For wedding photographers, every wedding day is a chance to witness and capture something truly magical. It’s also the perfect time to put those Pinterest-worthy ideas into action. Just like their clients, these professionals get excited about how their shots will turn out.
Despite the fact that wedding photographers couldn’t be happier to capture the day’s events, that doesn’t mean they don’t frown when a guest steals their shot and ruins it for them, or an important family of yours goes missing during their carefully planned photo session.
On your wedding day, time is of the essence. Therefore, professional wedding photographers can’t afford to waste any of it. They need to get every portrait done before your time and energy run out. They don’t want things done in haste as this often compromise their shots, which you’ll probably blame them for when they deliver the final product.
Here are some of their biggest pet peeves:
1. Guests Getting in the Way of the Photographer
Wedding photographers are especially frustrated when guests get in the way of the photographer’s shots just because these guests also want to have their own photos of you on their phones or cameras. Sometimes, this ruins key moments that cannot be undone. Remember that most of the events on your wedding day only happen once, such as the bridal march to the altar, exchanging of vows, and the kiss. One cannot simply say “Take two!”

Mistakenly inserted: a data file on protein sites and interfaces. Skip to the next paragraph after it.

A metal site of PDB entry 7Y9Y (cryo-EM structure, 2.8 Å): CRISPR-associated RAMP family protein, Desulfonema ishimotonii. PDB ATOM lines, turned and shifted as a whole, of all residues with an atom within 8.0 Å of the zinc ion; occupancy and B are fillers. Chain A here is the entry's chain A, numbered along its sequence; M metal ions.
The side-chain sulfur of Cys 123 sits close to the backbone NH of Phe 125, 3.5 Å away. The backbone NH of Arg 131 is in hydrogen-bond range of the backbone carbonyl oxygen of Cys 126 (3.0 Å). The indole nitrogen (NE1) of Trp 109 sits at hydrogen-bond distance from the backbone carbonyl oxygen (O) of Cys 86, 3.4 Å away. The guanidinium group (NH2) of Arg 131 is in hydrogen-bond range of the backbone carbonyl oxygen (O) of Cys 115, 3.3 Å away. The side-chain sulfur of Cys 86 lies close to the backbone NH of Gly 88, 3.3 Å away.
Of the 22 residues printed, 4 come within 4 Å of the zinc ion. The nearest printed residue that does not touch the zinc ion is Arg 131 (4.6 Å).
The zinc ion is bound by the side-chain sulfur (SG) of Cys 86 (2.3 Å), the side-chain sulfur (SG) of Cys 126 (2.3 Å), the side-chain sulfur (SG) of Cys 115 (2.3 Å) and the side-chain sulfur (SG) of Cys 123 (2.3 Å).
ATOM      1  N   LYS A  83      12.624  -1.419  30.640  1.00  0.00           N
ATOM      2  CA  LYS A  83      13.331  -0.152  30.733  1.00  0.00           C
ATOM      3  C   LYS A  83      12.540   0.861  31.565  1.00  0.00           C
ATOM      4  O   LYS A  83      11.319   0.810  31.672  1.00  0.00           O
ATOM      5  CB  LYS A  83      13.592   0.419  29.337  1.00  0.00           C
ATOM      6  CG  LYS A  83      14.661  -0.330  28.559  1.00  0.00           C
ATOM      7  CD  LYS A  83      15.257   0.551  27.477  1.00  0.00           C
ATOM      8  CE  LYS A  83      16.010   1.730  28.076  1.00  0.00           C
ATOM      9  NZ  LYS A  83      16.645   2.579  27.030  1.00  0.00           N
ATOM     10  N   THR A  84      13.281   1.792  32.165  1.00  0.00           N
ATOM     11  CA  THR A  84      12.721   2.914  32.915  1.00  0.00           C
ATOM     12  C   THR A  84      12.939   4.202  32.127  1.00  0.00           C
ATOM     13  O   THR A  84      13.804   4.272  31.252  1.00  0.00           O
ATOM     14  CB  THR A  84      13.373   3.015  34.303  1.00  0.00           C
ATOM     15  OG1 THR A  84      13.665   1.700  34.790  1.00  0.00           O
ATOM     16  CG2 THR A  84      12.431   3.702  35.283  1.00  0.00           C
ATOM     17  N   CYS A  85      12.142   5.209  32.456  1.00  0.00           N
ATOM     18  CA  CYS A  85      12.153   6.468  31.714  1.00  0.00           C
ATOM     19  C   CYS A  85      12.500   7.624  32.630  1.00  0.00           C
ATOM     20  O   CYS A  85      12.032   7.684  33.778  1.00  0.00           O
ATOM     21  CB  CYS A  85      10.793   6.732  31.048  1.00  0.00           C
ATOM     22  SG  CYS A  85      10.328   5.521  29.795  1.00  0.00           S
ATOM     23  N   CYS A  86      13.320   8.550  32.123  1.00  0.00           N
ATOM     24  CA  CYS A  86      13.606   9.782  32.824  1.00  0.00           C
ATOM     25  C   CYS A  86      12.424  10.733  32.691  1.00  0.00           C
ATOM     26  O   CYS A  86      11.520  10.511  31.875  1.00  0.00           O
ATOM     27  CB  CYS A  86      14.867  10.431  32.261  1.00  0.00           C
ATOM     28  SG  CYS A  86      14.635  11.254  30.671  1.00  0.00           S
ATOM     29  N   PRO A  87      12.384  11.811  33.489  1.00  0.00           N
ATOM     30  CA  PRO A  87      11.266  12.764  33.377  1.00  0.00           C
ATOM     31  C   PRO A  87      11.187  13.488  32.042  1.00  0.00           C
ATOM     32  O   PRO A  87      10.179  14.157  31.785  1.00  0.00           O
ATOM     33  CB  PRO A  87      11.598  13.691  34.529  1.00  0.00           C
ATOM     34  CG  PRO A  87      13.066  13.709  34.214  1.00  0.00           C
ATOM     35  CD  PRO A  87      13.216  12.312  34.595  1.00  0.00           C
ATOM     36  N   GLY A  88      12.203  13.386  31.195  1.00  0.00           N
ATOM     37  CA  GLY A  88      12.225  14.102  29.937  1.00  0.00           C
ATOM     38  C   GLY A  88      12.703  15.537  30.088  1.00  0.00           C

This blunder usually happens when brides walk down the aisle. Some guests with gigantic phones and iPads step in front of the photographer to get their own shots. The result? They, too, are caught on camera, blocking the photographer’s view of the bride. This is really disrespectful and a huge moment SPOILER! Photographers simply want the gadgets of your guests out of the shot.
Guests who take pictures behind the wedding photographer can distract subjects. When photographers take family portraits or group shots, there’s a big possibility that a subject or two will look at two (or three!) different cameras. You don’t want to see yourself looking at Aunt Mary’s smartphone while the entire wedding party focuses on the big camera.
The flash on your guests’ cameras can ruin the photographer’s shots of you, the couple. Photographers already set their camera settings and the flash (if using one) to perfectly capture the events of the day. But when other flashes overpower theirs, they ruin the exposure, which ultimately ruins your photo.
Do your due diligence and remind your guests to let the photographer go first before they take their own photos. Always remember that you paid them to capture your wedding day, and if you want to get your money’s worth, let everyone know whose camera is the boss.